“I was always fraught with guilt, and it’s such a waste of an emotion. It keeps you out of the moment of being where you are.” – Kyra Sedgwick
Have you ever felt guilt? What a silly question! Of course you have! We all have, (except the Ted Bundies amongst us!)! It is a natural human response.
But hold on, what does it even mean? To feel guilt … what exactly is that guilt someone feels? It is certainly not a thing, it’s not something you can weigh or inspect under a magnifying glass or listen to. Yet you are fully capable of feeling “it”. You, as a human being, are capable of feeling guilty. It is more like a verb or an adverb than a noun. It is something you do, an activity you engage in. So let us explore this activity a bit further.
Think about it this way. There is a good natural response. Two children, a boy and a girl, are playing. The boy hits the girl. She starts crying. Empathy kicks in. The boy feels the girl’s feelings. Is sorry that he hurt her. Wants to comfort her. Perhaps wants to regain her trust and fellowship. This sort of guilt, born out of empathy and emanating from the person himself, is a good and healthy, a natural and self-correcting response. Motivating people to unwrong the wrongs, to avoid them in the future, to mend relationships. This is good guilt; this is something you want to be able to feel even though it may not always be pleasant. This is something that is extremely valuable for a human being.
But then there is the perverted guilt. Often induced by people who like to control people. People peddling the idea that if you don’t sacrifice yourself for something other than yourself, then you are evil, bad, egoistic. People who cannot deal with their own feelings of guilt, so they make someone else feel them. People who are unhappy with their situation and want to manipulate you into submission and servitude. And they are masters of guilting, they have often spent years and decades perfecting their skills. The right words, the right tone of voice, the right glare of disapproval. And sometimes it doesn’t even help that you realise what they are doing – you still react by producing feelings of guilt.
“Oh, just go out and enjoy yourself, don’t worry about me, laying here, sick and alone with noone to take care of me.”
And this is perhaps one of the most important things to realise about guilt. The popular definition of the word claims that guilt is an emotion you get when you have violated a moral standard you subscribe to. But indeed: the standard may be a standard someone else subscribes to.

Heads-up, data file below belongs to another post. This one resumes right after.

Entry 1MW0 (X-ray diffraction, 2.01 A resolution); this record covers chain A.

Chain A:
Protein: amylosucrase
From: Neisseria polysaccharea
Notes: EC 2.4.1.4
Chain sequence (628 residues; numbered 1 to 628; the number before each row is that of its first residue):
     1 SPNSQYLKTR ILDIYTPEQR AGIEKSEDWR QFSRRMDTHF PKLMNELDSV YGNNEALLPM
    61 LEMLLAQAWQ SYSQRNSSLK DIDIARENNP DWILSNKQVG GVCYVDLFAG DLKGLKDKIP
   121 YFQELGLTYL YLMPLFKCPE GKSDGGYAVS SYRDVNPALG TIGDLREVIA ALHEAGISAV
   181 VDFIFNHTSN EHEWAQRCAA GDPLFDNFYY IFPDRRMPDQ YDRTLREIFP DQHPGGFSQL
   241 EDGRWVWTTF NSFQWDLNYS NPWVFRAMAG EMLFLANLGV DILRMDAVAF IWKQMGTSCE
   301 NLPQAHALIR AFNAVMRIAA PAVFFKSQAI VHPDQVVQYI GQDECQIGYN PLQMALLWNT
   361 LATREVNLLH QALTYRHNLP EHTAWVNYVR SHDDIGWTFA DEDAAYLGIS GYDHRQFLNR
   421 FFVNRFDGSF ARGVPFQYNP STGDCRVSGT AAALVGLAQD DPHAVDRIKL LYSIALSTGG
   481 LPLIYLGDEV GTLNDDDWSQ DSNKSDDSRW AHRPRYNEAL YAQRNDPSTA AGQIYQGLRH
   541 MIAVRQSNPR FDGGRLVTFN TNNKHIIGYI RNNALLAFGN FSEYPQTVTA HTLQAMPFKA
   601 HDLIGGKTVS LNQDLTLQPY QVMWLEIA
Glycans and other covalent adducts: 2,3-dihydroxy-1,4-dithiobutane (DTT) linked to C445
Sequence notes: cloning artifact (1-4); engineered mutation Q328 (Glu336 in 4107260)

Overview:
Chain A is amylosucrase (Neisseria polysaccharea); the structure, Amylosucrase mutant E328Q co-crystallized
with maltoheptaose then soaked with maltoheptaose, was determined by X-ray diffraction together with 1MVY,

To separate your own feelings from those of others is dealt with more in depth in NLP, but if you lack such a background a very good start is to simply ask a question: “are these my feelings for this situation, or did someone else “give” them to me?”
And moreover – “violated a moral standard you subscribe to” – makes it sound as if feelings were a rational process. Sort of: “Oh yes, according to the standards which I subscribe to, today I made three transgressions. Now it is time for me to feel guilt guilt with intensity five for ten minutes” Of course it is not like that.
If you doubt this, just start answering the question truthfully: which standards have you violated recently without feeling a single microgram of guilt. 🙂
Now the danger with guilt is that it becomes an unproductive festering feeling poisoning your life and draining your vitality. On a smaller or a larger scale. Then what do you do?
You spend some time catching up with yourself. You sit down and do nothing else, but invite the feelings into your presence. Chances are this is exactly what you have been avoiding doing. Instead of welcoming these messages from your soul you have pushed them away, perhaps tried to intellectualise about them. And this is not so strange. Important messages are not necessarily pleasant, especially if you don’t want to listen to them. But now you do. Now you listen to your feelings.
Perhaps they will urge you to take action, perhaps they will nudge you to ask forgiveness, perhaps they just want to express themselves through you, perhaps they want you to let the feeling of repentance flow. Whatever they want, and whatever they are, welcome them and do your best to understand yourself, to understand your soul, your heart, your conscience. And also: explain to your conscience, the consequences of the guilt. Sometimes parts of our souls get so wrapped up in doing their thing that they loose track of the larger picture.
This is of course not a 3-step process with a guaranteed outcome. No one can predict the outcome of honest dialogue, even with oneself. And a process like redemption is not predictable. But too often we treat ourselves harshly, just brushing ourselves aside. But actually taking the time to listen to your soul’s intentions, to feel the concerns of your heart, and to explain to yourself the consequences of your reactions, is the reestablishment of that deeper and healing connection with yourself.
With this in mind, may we invite you to start a week with just observing and gauging the situations you find yourself in during the week, where you would normally feel guilty, and see how you can re-frame them, and use/see them differently, by doing the following: allow the sensation of guilt to happen, and when it does, acknowledge it and breathe into it, whilst listening to the real message beyond the labelled sensation.
Wishing you a wonderful week and sending you oceans of love,
Your walking on the edge trainers,
Thomas and Lidija
Lidija Markovic– NLP Trainer (Classic & New Code), NLP Coach
Thomas Björge– NLP Trainer (Classic & New Code), NLP Coach
© Momentum Strategies 2013